The Downward Spiral (also known as Halo 8) is the third major release by American Industrial rock act Nine Inch Nails, released in 1994 on Reznor's own Nothing Records (a vanity label of Interscope Records). "Halo 8" of the official Nine Inch Nails halo releases, it is a concept album detailing the destruction of an undisclosed man; from the beginning to his climatic suicide. The album was a major commercial success that secured Nine Inch Nails as a force in the 1990s music scene, in particular following the release of the single "Closer" and its controversial video.
To record the album, Reznor rented the house located at 10050 Cielo Drive
in Beverly Hills, California
where actress Sharon Tate
was murdered by members of the Manson Family
in 1969. Reznor built a studio space in the house which he named Le Pig, after the message that was scrawled on the front door with Tate's blood by her murderers. Reznor told Entertainment Weekly
that despite the notoriety attached to the house, he chose to record there because, "I looked at a lot of places, and this just happened to be the one I liked most." Reznor moved out of the house in December 1993, after he said "there was too much history in that house for me to handle." After the album's recording, Reznor consulted with the landlords and had the house demolished shortly after.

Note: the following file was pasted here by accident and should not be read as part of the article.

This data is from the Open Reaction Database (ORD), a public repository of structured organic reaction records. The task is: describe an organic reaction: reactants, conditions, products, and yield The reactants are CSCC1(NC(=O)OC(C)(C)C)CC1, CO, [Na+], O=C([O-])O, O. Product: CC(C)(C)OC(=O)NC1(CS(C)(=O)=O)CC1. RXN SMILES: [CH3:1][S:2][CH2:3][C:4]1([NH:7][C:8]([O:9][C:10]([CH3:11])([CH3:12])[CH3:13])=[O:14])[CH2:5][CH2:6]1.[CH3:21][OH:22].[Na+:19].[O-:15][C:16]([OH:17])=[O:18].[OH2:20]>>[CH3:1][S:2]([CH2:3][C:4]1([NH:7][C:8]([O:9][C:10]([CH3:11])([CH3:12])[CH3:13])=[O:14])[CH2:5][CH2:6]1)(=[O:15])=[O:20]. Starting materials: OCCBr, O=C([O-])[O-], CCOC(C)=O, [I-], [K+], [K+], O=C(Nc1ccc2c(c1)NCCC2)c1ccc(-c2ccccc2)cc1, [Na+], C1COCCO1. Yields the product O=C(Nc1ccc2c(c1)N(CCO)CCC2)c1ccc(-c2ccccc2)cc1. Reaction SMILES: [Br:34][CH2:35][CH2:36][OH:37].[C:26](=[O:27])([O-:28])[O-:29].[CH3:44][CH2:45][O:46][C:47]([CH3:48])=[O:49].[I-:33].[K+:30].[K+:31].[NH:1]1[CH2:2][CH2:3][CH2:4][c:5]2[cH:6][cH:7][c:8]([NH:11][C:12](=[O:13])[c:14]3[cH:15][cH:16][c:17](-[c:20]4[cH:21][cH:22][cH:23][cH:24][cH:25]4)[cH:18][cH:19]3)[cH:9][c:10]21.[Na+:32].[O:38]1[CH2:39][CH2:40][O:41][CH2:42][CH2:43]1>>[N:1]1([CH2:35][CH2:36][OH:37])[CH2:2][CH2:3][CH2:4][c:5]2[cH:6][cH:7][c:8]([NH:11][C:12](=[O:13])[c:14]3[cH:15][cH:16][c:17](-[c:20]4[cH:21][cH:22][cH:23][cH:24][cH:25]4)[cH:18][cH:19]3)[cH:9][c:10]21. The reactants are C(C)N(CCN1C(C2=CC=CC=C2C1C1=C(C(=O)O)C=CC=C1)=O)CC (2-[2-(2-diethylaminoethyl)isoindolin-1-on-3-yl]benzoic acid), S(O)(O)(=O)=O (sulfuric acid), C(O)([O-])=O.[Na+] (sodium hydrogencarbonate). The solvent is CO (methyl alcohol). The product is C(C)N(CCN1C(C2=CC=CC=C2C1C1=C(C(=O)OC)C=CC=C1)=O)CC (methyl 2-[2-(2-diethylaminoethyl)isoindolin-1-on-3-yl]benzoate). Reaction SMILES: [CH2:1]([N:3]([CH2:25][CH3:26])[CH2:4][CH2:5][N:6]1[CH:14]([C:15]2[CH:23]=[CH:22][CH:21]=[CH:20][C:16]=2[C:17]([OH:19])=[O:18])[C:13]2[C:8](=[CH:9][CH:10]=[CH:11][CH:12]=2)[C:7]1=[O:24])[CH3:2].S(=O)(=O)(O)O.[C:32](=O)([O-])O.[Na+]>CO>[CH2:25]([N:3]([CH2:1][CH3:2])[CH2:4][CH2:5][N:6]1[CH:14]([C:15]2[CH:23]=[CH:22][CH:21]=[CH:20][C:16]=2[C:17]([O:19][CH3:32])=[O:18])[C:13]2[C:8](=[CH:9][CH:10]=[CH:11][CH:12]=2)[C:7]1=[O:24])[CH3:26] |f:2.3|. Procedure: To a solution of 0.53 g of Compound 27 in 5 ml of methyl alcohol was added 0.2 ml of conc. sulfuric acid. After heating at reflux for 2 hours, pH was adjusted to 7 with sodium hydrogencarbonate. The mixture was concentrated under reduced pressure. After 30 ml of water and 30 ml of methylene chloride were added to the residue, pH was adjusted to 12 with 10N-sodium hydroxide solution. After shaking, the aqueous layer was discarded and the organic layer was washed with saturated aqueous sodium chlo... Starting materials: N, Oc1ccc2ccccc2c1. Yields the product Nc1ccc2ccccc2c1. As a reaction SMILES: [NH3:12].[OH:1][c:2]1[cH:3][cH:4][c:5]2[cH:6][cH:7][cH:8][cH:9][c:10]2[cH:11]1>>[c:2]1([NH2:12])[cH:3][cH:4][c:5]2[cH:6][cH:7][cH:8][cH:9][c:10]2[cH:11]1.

Reznor made a statement about working in the Tate house during a 1997 interview with Rolling Stone:
While I was working on Downward Spiral, I was living in the house where Sharon Tate was killed. Then one day I met her sister. It was a random thing, just a brief encounter. And she said: 'Are you exploiting my sister's death by living in her house?' For the first time, the whole thing kind of slapped me in the face. I said, 'No, it's just sort of my own interest in American folklore. I'm in this place where a weird part of history occurred.' I guess it never really struck me before, but it did then. She lost her sister from a senseless, ignorant situation that I don't want to support. When she was talking to me, I realized for the first time, 'What if it was my sister?' I thought, 'Fuck Charlie Manson.' I went home and cried that night. It made me see there's another side to things, you know?
Reznor set out to make an album that was a departure from the 1992 Broken EP, emphasizing "mood, texture, restraint and subtlety." He brought in a number of guest performers to record, including former Jane's Addiction and Porno for Pyros drummer Stephen Perkins and progressive rock guitarist Adrian Belew. Perkins played a number of drum parts that were recorded live in the studio; these tracks were in turn turned into sample loops. Reznor took a similar approach to recording guitar parts. Reznor would record 20 to 25-minute long sessions of himself playing guitar on a hard disc recorder with a Studio Vision sequencer, then would cut out parts of the recording he found interesting for later use. Reznor said, "99 percent of the stuff we do–even vocals–is recorded into the computer [hard disk] first. We get an arrangement together and then dump it to tape."